Secret Scotland

If it's secret, and in Scotland…

Low light camera surprise

I’ve been wandering around with one or two different types of camera recently, in the hope of finding one that might replace my favourite bridge camera. Since day one, it’s displayed various faults and been back to the factory more than once. So far, they’ve only managed to fix what was originally the most irritating and oddball problem, although it has started to develop another (different) problem recently.

The original fault was weird. Although the camera took pics without any problems, actually getting to that point could be frustrating. Certain scenes caused the firmware to crash – come early evening and declining light, when I pointed the camera at some subject and half-pressed the shutter button to meter and focus the scene… the viewfinder would go black and everything would lock up. The only cure was to remove the batteries, after which it would work fine, until I pointed at the same scene – then it just went black and locked up again. I couldn’t provoke this behaviour, but if I returned to a subject that caused the lockup, and in similar evening lighting, then the lockup would recur.

Never got an explanation from the factory, but after its third visit, the camera stopped playing this particular game.

Nowadays, it sometimes refuses to power and focus – turning it off, tapping the lens with a fingertip, them powering on against usually fixes it.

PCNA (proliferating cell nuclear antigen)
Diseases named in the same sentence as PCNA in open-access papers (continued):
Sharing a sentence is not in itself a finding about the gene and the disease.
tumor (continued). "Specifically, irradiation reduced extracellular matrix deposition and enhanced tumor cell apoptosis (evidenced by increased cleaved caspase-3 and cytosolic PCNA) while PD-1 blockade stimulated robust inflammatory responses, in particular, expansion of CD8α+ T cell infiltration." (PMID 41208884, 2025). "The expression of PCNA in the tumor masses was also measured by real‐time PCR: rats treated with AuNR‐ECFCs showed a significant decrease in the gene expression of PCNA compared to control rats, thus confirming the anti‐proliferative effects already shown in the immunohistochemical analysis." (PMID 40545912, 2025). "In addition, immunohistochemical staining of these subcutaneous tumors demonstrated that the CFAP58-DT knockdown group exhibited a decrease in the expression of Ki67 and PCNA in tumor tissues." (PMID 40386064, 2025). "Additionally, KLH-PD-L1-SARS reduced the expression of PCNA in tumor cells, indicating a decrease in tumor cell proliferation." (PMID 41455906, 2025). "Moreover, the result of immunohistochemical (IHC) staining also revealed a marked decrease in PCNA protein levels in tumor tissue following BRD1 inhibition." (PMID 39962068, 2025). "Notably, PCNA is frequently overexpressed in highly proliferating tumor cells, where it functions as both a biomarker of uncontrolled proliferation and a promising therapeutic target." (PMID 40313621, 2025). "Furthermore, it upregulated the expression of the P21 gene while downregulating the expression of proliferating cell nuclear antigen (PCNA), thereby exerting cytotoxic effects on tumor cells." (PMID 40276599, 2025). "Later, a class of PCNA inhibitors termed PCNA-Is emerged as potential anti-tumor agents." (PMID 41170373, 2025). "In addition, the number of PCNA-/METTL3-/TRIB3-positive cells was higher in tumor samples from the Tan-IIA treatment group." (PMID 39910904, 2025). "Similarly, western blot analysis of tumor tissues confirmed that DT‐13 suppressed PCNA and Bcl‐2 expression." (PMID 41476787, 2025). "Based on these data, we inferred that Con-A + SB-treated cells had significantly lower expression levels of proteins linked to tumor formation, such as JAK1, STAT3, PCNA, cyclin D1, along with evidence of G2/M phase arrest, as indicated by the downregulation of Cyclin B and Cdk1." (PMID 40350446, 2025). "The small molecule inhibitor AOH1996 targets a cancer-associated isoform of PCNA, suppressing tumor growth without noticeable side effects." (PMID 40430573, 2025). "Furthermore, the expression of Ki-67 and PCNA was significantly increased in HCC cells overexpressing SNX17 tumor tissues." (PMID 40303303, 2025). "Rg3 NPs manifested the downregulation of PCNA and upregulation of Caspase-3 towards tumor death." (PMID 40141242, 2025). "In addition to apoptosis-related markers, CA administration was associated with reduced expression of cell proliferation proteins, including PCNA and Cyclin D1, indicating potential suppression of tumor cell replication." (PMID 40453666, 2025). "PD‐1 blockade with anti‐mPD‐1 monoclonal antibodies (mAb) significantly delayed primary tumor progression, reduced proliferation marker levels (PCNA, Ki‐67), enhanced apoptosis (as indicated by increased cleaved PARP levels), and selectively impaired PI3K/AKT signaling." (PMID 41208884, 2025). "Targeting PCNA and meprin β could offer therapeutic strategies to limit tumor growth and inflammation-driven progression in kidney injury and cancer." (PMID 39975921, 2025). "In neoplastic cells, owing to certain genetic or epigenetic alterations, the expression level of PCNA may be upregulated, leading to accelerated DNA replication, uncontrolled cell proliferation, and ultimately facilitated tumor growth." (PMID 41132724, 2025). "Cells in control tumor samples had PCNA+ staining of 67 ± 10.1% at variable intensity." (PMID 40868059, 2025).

So, I’ve been looking at replacements.

I don’t count my dSLR in this race, it’s just too big to be slipped in a pocket every day as I walk out the door.

A similar bridge camera (but a lot newer) was rejected almost as soon as I tried to use it – the controls and menus had been laid out by an idiot, and it’s supposedly better images (4x as many pixels as the old one), and focussing (which was truly hopeless compared to the old one) were so bad I only took a dozen test pics before I just wanted rid of it.

I wanted a superzoom compact, but found the picture quality to be initially poor (despite 16 MP, the manufacturer used too much compression when saving the final jpg, and did not offer user options to change this), and initially rejected this as well.


I had kept it for a few days, and unlike the ‘new’ bridge camera I had trialled, found the compact to very intuitive to use, despite having no viewfinder.

In the time I had it, I found the anti-shake system (using only the CCD-shift option, although it also had an image processing stabiliser that could be added) was much more effective than any other I had used, and hand-held shots (without the irritation of flash) were easily captured at 1/4 second and above, with no evidence of shake.

Reverting to one of my other camera, even with anti-shake, just produced coloured blurs for the same hand-held test shots I lined up.

In the dull wintry weather we are currently enjoying, I’ve visited several sites where the overcast condition would have defeated my other cameras, or only resulted in flash shots.

The pic below was a chance shot grabbed at night because I was interested in the unusual line of white LEDs along the top of the van’s bumper. While a main street with shops and lighting is not the darkest of places, using another camera on the same scene just produced rubbish, and would have needed a tripod (or something to sit the camera on). As it was, this pic was taken free-standing and hand-held, and the exposure took more than 1/4 second, yet is more than acceptably sharp. Ok, noise is another matter, but not important here.

Van LEDs

Van LEDs


January 20, 2013 - Posted by | photography | , ,

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